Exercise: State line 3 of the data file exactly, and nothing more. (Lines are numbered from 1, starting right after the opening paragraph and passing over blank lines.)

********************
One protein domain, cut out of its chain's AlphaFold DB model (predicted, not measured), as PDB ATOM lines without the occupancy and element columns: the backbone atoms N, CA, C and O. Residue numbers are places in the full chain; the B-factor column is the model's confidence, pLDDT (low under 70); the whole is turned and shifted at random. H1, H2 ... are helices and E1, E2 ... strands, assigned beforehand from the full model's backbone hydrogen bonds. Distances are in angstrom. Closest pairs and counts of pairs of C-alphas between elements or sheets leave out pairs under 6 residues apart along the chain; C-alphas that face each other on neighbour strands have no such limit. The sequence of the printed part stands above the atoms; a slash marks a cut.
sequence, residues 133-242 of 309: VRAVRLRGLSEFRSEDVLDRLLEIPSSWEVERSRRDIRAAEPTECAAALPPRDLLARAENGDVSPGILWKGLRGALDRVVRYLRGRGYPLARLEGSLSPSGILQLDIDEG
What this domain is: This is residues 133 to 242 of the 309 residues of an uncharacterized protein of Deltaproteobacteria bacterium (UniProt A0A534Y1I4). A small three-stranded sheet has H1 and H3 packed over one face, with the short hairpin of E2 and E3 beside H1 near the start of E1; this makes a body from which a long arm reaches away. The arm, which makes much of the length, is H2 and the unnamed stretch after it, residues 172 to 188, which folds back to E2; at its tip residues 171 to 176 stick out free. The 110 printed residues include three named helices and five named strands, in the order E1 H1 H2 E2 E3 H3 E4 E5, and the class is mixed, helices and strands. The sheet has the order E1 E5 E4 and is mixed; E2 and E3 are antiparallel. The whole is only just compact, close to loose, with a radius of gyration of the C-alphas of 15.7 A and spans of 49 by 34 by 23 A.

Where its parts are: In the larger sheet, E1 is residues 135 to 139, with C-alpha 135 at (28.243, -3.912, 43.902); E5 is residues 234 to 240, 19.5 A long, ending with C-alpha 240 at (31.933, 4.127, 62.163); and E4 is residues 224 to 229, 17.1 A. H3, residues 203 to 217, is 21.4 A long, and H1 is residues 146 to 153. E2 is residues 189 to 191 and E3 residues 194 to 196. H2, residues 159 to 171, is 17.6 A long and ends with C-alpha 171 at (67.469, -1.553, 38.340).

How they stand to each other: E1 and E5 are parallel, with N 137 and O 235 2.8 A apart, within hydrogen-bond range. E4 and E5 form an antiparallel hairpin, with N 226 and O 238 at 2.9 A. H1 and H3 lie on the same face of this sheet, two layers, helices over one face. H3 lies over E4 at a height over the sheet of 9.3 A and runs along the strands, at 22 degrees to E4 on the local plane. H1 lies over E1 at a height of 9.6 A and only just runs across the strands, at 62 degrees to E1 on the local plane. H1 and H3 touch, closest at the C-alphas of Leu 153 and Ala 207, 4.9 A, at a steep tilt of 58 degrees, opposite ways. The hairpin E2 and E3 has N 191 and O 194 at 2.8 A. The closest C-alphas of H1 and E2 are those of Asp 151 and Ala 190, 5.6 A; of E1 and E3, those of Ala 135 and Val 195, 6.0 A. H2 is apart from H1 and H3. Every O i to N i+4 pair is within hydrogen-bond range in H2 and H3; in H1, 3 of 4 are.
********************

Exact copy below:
Where its parts are: In the larger sheet, E1 is residues 135 to 139, with C-alpha 135 at (28.243, -3.912, 43.902); E5 is residues 234 to 240, 19.5 A long, ending with C-alpha 240 at (31.933, 4.127, 62.163); and E4 is residues 224 to 229, 17.1 A. H3, residues 203 to 217, is 21.4 A long, and H1 is residues 146 to 153. E2 is residues 189 to 191 and E3 residues 194 to 196. H2, residues 159 to 171, is 17.6 A long and ends with C-alpha 171 at (67.469, -1.553, 38.340).